HSBCScotland’s Russell Knox created history when he held off the challenges from a star-studded field by carding a final round four-under-par 68 to win the WGC-HSBC Champions on Sunday.

Knox’s four-day total of 20-under-par 268 was enough to hand him a two-shot victory over American Kevin Kisner and become the first Scotsman to win a World Golf Championship at the Sheshan International Golf Club.

England’s Danny Willett and Ross Fisher shared third place on 271 while American Dustin Johnson and South Africa’s Branden Grace were a further shot back in equal fifth place.

The final day charge by China’s Li Hao-tong did not materialize and he had to settle for a share of seventh place with three other players that included Jordan Spieth of the United States.

Knox came into the final round holding a share of the lead after he had returned to finish the last hole of his third round with a birdie due to fading light the previous day.

The Scotsman stepped up to the tee again and immediately took command with two birdies in his first three holes. He dropped two shots on four and nine but would pick up another gain on six for an outward 35.

He continued his charge towards the finishing line with another three birdies in his homeward-nine.

“All this sounds unbelievable. I always kind of thought I was going to win a big one for some reason as my first one. I’ve been close a few times before. But this is going to take a long time to sink in.

Deep down in my bones I felt I was capable of winning. I thought it was going to be maybe another year. But I’m glad it happened now,” said Knox.

“Winning at any level is the hardest thing you can do, and especially because I’ve never won a big one like this. It was tough but I just kept holing putts, and golf is so much easier when that happens,” added Knox.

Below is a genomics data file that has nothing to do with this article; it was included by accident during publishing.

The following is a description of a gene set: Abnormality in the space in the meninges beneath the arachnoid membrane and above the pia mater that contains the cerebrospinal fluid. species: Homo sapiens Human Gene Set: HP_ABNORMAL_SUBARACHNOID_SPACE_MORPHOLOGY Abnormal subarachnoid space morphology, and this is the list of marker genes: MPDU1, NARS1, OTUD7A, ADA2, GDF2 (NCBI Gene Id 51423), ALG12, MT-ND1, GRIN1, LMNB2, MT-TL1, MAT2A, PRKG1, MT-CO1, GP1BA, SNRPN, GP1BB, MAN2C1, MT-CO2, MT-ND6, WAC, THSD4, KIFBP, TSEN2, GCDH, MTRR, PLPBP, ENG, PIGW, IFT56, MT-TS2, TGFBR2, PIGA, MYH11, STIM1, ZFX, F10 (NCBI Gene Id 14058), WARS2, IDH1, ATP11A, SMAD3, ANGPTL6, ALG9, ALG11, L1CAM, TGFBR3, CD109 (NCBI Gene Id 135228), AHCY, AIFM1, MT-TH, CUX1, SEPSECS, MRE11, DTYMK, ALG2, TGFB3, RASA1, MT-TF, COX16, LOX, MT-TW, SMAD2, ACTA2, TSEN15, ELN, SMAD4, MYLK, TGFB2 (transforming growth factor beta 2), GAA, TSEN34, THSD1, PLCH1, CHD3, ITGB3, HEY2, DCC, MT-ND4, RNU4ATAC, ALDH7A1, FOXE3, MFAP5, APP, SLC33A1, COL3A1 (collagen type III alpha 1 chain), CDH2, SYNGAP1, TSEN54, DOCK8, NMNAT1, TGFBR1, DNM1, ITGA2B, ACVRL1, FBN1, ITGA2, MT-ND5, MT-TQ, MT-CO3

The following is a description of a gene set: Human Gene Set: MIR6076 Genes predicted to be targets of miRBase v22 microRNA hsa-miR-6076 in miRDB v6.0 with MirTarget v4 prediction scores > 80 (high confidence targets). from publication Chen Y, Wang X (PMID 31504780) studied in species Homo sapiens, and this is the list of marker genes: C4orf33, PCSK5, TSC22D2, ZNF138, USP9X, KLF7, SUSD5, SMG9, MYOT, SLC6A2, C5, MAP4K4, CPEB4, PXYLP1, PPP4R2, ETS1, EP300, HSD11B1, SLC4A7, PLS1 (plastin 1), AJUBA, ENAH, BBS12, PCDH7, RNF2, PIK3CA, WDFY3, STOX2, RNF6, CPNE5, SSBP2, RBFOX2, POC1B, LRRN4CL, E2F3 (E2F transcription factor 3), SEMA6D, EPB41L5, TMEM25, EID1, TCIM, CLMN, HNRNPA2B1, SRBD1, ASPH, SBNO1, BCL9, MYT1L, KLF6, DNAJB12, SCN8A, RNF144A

For Kisner, it was another second-placed finish for the man who has been beaten in three play-offs on the PGA TOUR this year.

However the American believes he will ultimately shed his ‘bridesmaid tag’ soon if he continues to play true to form.

“That’s all right. I’ll keep finishing second and I’ll keep giving myself a shot and I know I’ll win one of them,” said Kisner.

Spieth, who had lit the course up on Saturday with a 63,  fell out of contention after dropping two shots in his opening five holes. After turning in 36, he could only pick up birdies on 14 and 16 before settling for a 70.

“I needed to trust the move I was doing, and I just couldn’t. I just wasn’t quite there yet with repetitions to be able to trust it. It was a tough range session. I went to the course and did what I could with what I had. I just had a few tap-in birdies and my short game really saved me down the stretch,” said Spieth.

Li also did not get off to the start that he had hoped for as he traded three bogeys, a double-bogey and three birdies for an outward 38.

The Chinese managed to close with two birdies in his last three holes but they were not enough to give the home crowd a local victory which they were looking for.

“I had a really tough time in my first five holes and like how the year has been, there were lots of up-and-down throughout the round. But I have to give thanks to my fans for always supporting me,” said Li.

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